How Ableism Affects the Mental Health of Disabled People
The conversation surrounding mental health is awash in buzzy phrases like “self-care” and “burnout,” discussions about anxiety and depression and personal stories about taking psychiatric medication. But while the past decade has seen people from all walks of life open up about their struggles with mental health, the effects of ableism on disabled people’s mental health has received comparatively little attention.
We need to talk about how ableism affects the mental health of those in the disability community.
Ableism is the systemic oppression of people with disabilities and includes a lack of access to public buildings, the media’s often-negative depictions of disabled bodies, disregarding invisible physical or mental symptoms and the rampant use of “inspiration porn” and pity towards people with disabilities. Although these sometimes occur separately, the effects of a lifetime of feeling displaced or unwelcome in society often build up over time and significantly affect disabled people’s mental health.
Studies have shown that 17.4 percent of people with disabilities experience “frequent mental distress” — a higher percentage than in the able-bodied, neurotypical population. Additionally, depression symptoms are two to 10 times more common in people with disabilities, and higher levels of anxiety have been reported in people with disabilities as well. While some may attribute these mental illnesses to frustration with physical limitations, this high prevalence of anxiety and depression is more often related to how society views, treats and excludes people with disabilities rather than to disability symptoms themselves.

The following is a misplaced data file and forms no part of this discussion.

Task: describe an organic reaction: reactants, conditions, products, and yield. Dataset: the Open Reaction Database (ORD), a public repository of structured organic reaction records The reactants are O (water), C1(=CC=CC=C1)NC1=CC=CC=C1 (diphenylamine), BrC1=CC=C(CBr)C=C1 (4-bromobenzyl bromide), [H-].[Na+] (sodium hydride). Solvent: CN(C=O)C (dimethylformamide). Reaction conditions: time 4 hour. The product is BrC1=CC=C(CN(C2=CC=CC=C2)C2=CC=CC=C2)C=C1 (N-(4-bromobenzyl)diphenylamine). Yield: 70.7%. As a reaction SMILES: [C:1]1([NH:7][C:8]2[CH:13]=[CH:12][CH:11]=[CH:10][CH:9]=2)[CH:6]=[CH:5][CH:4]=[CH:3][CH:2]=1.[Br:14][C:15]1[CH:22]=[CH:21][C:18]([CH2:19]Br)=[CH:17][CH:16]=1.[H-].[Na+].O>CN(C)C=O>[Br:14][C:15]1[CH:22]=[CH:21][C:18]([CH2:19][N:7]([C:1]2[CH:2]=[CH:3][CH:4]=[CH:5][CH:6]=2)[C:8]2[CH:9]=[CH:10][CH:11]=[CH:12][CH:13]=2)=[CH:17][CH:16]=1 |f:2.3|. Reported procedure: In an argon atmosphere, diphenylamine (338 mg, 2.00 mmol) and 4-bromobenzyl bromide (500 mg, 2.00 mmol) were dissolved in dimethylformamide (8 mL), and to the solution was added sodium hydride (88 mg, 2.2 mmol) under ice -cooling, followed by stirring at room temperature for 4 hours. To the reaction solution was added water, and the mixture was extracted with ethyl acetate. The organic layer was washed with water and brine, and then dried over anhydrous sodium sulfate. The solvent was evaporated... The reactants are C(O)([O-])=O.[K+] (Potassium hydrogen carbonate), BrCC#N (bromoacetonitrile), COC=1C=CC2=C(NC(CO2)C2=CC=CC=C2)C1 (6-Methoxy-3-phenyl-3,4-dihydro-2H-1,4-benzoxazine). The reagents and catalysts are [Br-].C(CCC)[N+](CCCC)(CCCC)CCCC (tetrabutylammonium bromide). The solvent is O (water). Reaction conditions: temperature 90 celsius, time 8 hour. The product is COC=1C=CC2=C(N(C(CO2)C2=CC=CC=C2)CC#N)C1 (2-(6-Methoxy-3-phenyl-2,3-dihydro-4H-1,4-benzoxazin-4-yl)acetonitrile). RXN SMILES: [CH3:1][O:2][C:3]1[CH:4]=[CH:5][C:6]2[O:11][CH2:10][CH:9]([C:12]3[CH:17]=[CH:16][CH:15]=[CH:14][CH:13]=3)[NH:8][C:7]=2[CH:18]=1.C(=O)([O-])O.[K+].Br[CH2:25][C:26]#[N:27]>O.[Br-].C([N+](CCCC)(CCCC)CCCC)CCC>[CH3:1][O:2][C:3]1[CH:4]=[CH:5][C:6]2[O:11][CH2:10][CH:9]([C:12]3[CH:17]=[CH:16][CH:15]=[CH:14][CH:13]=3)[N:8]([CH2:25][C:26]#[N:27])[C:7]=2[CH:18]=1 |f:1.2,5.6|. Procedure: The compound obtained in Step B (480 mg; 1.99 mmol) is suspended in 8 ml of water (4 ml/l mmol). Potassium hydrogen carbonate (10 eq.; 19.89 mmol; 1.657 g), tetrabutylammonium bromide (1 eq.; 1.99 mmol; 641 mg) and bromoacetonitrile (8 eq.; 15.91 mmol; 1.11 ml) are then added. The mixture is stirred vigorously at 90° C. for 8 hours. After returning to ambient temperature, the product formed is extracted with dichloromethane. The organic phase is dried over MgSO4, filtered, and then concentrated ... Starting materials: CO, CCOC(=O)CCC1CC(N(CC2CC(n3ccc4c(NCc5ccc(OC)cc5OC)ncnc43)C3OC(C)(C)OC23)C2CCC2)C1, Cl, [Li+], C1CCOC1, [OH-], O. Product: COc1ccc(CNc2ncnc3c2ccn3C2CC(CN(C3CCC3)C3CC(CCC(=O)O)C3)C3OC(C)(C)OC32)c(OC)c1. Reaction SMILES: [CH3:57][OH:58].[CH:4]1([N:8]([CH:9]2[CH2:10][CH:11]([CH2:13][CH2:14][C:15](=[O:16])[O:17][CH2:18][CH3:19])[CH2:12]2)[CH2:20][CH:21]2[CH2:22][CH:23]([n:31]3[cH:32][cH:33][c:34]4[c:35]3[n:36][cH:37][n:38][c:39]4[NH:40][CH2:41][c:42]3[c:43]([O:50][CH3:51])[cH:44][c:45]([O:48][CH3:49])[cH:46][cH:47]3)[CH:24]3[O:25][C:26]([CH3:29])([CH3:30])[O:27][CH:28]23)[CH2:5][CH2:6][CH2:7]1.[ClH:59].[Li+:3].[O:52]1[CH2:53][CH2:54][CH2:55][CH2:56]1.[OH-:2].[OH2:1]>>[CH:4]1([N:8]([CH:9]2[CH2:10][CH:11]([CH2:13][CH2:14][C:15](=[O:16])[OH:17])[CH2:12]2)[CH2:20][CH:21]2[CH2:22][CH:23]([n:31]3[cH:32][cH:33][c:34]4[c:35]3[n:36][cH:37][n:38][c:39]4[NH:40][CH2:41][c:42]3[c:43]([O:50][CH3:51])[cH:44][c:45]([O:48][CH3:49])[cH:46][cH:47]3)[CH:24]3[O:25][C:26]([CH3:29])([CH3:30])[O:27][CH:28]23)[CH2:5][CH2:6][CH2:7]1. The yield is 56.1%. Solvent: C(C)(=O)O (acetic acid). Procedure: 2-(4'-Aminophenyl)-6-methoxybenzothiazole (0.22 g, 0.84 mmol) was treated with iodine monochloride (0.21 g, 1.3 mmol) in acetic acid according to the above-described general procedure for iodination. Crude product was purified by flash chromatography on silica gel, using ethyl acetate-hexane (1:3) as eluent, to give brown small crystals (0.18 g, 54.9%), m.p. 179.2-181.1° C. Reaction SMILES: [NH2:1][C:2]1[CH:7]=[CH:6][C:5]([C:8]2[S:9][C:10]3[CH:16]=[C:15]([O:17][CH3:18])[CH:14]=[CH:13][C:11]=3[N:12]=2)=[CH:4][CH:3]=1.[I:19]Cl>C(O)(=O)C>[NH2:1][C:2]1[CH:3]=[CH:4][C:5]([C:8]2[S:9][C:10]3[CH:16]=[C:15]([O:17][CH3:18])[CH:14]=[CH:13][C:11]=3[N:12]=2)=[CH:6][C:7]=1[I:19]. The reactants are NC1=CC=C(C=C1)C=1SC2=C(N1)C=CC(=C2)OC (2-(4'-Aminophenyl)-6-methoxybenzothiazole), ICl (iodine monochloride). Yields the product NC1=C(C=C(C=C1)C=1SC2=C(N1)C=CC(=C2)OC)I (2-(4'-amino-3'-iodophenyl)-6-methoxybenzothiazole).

The link between ableism and mental illness is more than just a notion — and as a woman with a disability, I’ve seen it play out in my own life. The ableism I faced as a child with mild cerebral palsy, from doctors constantly focusing on my body’s weaknesses to facing non-consensual surgeries that were meant to “fix” my body to the pressure I faced to hide my disability by any means possible significantly affected my mindset later in life. By the time I was a teenager, I was struggling with anxiety from constantly concealing my cerebral palsy, and in college, the pressure to “surpass” my disability contributed to depression, suicidality, and an eating disorder. I’ve been privileged to have access to mental health and eating disorder treatment programs — finances often prevent people with disabilities from accessing necessary mental health treatment — but I’ve encountered plenty of clinicians who don’t understand my experiences as a woman with a disability or are unintentionally ableist themselves.
Fortunately, though, our society can help remediate the ableism that often leads to mental health struggles in people with disabilities. Clinicians can be mindful of how they frame disabled bodies and disability itself and actively listen to the members of the disability community they treat. Local governments can set aside funds for building reconstruction and prioritize accessible design. People without disabilities can learn the history of the disability community and resolve to acknowledge and validate the strengths and challenges of disabled people from all backgrounds.
Discussing mental health is important, but actively understanding the intersection of ableism and mental health is a necessary step in bringing the disability community into the conversation. We need to talk about how ableism affects disabled people’s mental health so that we can work towards a happier, more accessible world for people with disabilities.
Getty image by Ponomariova Maria.